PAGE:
The United States is now the most economically unequal nation of all Western nations. Americans have considerably less social mobility than Canada and Europe. (Source.) The Middle Class is shrinking just about everywhere in America. Most Americans are one paycheck away from living on the streets. White working class people are so stressed about this, their life expectancy is in decline.

One can argue, possibly truthfully, that whites are more stressed about their economic decline than nonwhites because they had further to fall. One definition of suffering is that it’s what’s found in the space between expectations and reality. That, however, doesn’t mean that their stress should be dismissed as a vestige of white privilege. Being one paycheck away from the streets doesn’t feel privileged.

There is all kinds of data telling us that the biggest change in voting patterns between 2012 and 2016 is found in the Rust Belt states. These are the places where, 50 years ago, a guy could graduate high school, get a union job at the local factory or steel mill, and enjoy both job security and a cushy middle-class lifestyle, complete with a home, the occasional new car, and trips to Disneyland for the family.

Those days are gone. People are very stressed about it. And neither party, to be honest, has done much to give people any hope that the future won’t be even bleaker.

Along comes the 2016 election. Trump, the narcissistic con man, went to the Rust Belt and told people what they wanted to hear. But Clinton barely talked to them, and if she addressed their particular concerns at all, they didn’t hear it.

And she lost their votes.

Feminism had little to do with it. I don’t doubt gender bias whittled some votes away from Clinton, but it wasn’t to blame for her collapse in the Rust Belt states. That was the economy, folks.

It was also class. Class inequality is real, and getting worse, in the U.S. And upscale urban liberals are oblivious to it.

The mistake many upscale urban liberals make is that they assume the bigots who leave comments on Facebook, or the violent dimwits who showed up at Trump rallies, are representative of all Trump voters. Yes, Trump tapped into a vein of bigotry, including misogyny. But data tell us that many people who voted for Trump acknowledged he was a jerk. They simply judged — wrongly, I believe — that he was the jerk who might actually do something to make their lives better.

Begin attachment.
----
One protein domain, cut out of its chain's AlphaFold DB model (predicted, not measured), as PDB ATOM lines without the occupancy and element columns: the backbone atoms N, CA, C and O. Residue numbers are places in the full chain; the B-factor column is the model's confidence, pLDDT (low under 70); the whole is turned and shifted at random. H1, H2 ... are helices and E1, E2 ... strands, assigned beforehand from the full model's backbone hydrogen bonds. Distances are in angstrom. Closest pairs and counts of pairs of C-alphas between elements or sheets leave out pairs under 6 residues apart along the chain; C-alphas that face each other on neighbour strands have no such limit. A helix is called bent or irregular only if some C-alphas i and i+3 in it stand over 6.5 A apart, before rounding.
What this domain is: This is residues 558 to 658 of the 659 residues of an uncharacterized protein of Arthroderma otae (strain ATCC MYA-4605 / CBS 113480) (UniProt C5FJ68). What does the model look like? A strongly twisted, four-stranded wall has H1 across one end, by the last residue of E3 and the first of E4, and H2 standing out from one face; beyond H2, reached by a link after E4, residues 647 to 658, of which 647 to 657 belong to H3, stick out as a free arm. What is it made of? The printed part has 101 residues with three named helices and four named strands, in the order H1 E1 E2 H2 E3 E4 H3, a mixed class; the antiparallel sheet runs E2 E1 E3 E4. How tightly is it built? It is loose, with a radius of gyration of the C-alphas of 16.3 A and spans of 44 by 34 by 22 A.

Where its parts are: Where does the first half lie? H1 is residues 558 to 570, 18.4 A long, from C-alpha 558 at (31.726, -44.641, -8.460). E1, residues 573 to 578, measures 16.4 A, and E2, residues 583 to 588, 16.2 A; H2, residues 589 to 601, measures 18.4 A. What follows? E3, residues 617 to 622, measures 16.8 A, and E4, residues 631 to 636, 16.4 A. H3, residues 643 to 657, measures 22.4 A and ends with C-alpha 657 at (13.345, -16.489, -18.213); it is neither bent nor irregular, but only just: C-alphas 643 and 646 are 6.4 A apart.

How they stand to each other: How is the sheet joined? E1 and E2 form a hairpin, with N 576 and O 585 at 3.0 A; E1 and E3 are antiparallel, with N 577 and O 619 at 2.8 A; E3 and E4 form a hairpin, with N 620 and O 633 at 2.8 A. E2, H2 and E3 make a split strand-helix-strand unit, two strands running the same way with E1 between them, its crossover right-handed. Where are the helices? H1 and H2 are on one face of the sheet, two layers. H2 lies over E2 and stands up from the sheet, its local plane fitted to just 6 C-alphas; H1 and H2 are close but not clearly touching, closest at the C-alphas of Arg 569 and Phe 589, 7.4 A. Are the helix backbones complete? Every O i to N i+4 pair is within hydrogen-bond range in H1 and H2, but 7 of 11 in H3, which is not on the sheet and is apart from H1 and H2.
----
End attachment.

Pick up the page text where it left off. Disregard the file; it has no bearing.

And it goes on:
So reflect on that over your chai lattes, ambient feminists.

18 thoughts on “Feminism Is Not Doomed

  1. As I was riding into work today I thought about the shirt I gave my girlfriend for Christmas (silhouette of Bernie and the words 2020 hindsight). At the time I gave it to her I said Bernie is probably not the candidate for 2020, but we’ll have one. On the ride I was reflecting on the need for parties, and in particular on the need for a candidate to be known to voters. That led to Elizabeth Warren as the democratic nominee pretty quickly.

    when you consider that she will be a populist goad to Trump from the 99% for 4 years… she’ll have the voter ID down. and she’ll have a policy agenda that we can get behind.

    2020 could easily have a woman elected President.

  2. When a whopping 62 per cent of non-college educated (white) women voted for a misogynist President over Feminist Hope, Hilary Clinton, it unmasked how “ambient” or elite feminism had alienated the lowly-paid needed to prop up the services economy so the professional class can head-butt the glass ceiling. Evidence shows that inequality among women is rising faster than inequality among men.

    If it took a hissy fit from a gruff 74yo to be the true light on the hill for the ‘forgotten’ against “starvation wages” and crippling student debt, or a misogynist picking up on working-class anxieties, it is doubtful whether feminism’s “ambient” poster-girls cracking the glass ceiling will suddenly become Mother Theresa (e.g. then Yahoo’s Marissa Mayer reportedly banned employees from working remotely, which particularly impacted working mothers struggling with childcare).

    As pop icon Madonna succinctly put it in OUT magazine last year: “women are still the most marginalized group……still just trading on their ass”.

  3. Feminism is doomed as it exists today.  Consider this problem.  The Affordable Care Act (a.k.a. Obamacare) was almost doomed from it’s initiation by software that was poorly designed and did not work properly.  The DNC was hacked repeatedly, and information that was sensitive got into the wrong hands without a third rate burglary.  Email was a constant cloud over the party and the candidacy, and fogged any discussion of real issues.  Ira Glass, In Act One, points out the problem as a simple case of computer illiteracy.